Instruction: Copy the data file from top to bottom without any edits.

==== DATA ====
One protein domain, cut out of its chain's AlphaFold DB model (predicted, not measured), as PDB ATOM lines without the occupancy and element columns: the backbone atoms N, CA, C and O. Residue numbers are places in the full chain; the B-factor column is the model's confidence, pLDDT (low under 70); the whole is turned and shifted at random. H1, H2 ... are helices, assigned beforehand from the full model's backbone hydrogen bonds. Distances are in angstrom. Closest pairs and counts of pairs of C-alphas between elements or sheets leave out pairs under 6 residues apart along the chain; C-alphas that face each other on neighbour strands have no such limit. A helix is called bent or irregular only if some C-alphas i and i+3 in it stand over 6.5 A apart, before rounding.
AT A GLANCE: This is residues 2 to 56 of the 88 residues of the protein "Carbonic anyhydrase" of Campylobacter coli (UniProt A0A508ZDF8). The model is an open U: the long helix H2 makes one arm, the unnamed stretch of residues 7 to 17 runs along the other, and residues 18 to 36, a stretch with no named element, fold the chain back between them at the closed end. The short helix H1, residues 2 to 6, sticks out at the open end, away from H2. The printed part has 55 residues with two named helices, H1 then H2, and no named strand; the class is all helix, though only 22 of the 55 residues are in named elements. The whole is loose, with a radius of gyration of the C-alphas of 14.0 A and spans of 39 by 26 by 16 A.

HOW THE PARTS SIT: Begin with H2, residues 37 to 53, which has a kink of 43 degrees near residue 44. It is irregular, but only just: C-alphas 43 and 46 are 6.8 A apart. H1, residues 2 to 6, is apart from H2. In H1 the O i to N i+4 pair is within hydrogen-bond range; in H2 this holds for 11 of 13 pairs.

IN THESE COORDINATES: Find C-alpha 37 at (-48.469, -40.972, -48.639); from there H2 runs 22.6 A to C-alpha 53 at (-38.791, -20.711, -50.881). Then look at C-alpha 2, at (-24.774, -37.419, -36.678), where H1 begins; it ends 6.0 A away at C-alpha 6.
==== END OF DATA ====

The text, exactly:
One protein domain, cut out of its chain's AlphaFold DB model (predicted, not measured), as PDB ATOM lines without the occupancy and element columns: the backbone atoms N, CA, C and O. Residue numbers are places in the full chain; the B-factor column is the model's confidence, pLDDT (low under 70); the whole is turned and shifted at random. H1, H2 ... are helices, assigned beforehand from the full model's backbone hydrogen bonds. Distances are in angstrom. Closest pairs and counts of pairs of C-alphas between elements or sheets leave out pairs under 6 residues apart along the chain; C-alphas that face each other on neighbour strands have no such limit. A helix is called bent or irregular only if some C-alphas i and i+3 in it stand over 6.5 A apart, before rounding.
AT A GLANCE: This is residues 2 to 56 of the 88 residues of the protein "Carbonic anyhydrase" of Campylobacter coli (UniProt A0A508ZDF8). The model is an open U: the long helix H2 makes one arm, the unnamed stretch of residues 7 to 17 runs along the other, and residues 18 to 36, a stretch with no named element, fold the chain back between them at the closed end. The short helix H1, residues 2 to 6, sticks out at the open end, away from H2. The printed part has 55 residues with two named helices, H1 then H2, and no named strand; the class is all helix, though only 22 of the 55 residues are in named elements. The whole is loose, with a radius of gyration of the C-alphas of 14.0 A and spans of 39 by 26 by 16 A.

HOW THE PARTS SIT: Begin with H2, residues 37 to 53, which has a kink of 43 degrees near residue 44. It is irregular, but only just: C-alphas 43 and 46 are 6.8 A apart. H1, residues 2 to 6, is apart from H2. In H1 the O i to N i+4 pair is within hydrogen-bond range; in H2 this holds for 11 of 13 pairs.

IN THESE COORDINATES: Find C-alpha 37 at (-48.469, -40.972, -48.639); from there H2 runs 22.6 A to C-alpha 53 at (-38.791, -20.711, -50.881). Then look at C-alpha 2, at (-24.774, -37.419, -36.678), where H1 begins; it ends 6.0 A away at C-alpha 6.